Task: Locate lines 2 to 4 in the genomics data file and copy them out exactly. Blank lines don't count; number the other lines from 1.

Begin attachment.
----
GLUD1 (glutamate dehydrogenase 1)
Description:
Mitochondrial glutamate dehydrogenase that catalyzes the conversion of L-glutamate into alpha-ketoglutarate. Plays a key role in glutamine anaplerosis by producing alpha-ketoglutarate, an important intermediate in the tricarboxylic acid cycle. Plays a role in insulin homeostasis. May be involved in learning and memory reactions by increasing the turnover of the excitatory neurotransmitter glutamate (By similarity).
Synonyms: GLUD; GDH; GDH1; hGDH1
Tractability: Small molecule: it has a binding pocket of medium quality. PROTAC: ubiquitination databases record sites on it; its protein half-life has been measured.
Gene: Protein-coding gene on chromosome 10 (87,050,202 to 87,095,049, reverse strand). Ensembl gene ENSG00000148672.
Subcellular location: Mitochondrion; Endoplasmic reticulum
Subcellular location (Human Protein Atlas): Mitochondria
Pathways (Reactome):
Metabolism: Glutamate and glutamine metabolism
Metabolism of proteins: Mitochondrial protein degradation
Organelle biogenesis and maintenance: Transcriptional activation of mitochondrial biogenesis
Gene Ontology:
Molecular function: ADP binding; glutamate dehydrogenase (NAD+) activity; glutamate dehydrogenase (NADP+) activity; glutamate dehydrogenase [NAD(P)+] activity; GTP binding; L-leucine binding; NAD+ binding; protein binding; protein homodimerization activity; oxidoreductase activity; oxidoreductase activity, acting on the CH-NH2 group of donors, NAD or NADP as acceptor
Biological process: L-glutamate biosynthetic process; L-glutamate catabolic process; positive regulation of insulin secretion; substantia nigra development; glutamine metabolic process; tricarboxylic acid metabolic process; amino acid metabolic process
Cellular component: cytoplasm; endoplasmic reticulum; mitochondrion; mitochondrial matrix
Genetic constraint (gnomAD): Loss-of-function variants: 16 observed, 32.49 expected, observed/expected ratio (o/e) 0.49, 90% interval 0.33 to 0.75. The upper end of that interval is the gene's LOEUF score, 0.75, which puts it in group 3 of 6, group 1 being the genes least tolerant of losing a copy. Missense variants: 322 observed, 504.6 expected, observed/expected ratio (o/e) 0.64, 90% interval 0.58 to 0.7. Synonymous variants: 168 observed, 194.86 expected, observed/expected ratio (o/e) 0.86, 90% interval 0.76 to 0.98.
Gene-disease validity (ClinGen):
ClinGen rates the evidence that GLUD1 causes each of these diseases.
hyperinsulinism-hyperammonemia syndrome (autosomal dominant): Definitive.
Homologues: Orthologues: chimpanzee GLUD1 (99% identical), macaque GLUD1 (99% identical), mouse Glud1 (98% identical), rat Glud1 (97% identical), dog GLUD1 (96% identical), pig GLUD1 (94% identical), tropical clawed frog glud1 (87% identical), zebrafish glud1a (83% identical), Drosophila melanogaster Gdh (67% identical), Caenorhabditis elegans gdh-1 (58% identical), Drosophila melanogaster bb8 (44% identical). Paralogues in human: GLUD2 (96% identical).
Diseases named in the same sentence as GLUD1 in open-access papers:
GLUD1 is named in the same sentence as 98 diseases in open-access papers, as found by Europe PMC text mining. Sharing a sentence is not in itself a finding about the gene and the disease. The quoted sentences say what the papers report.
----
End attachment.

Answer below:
Description:
Mitochondrial glutamate dehydrogenase that catalyzes the conversion of L-glutamate into alpha-ketoglutarate. Plays a key role in glutamine anaplerosis by producing alpha-ketoglutarate, an important intermediate in the tricarboxylic acid cycle. Plays a role in insulin homeostasis. May be involved in learning and memory reactions by increasing the turnover of the excitatory neurotransmitter glutamate (By similarity).
Synonyms: GLUD; GDH; GDH1; hGDH1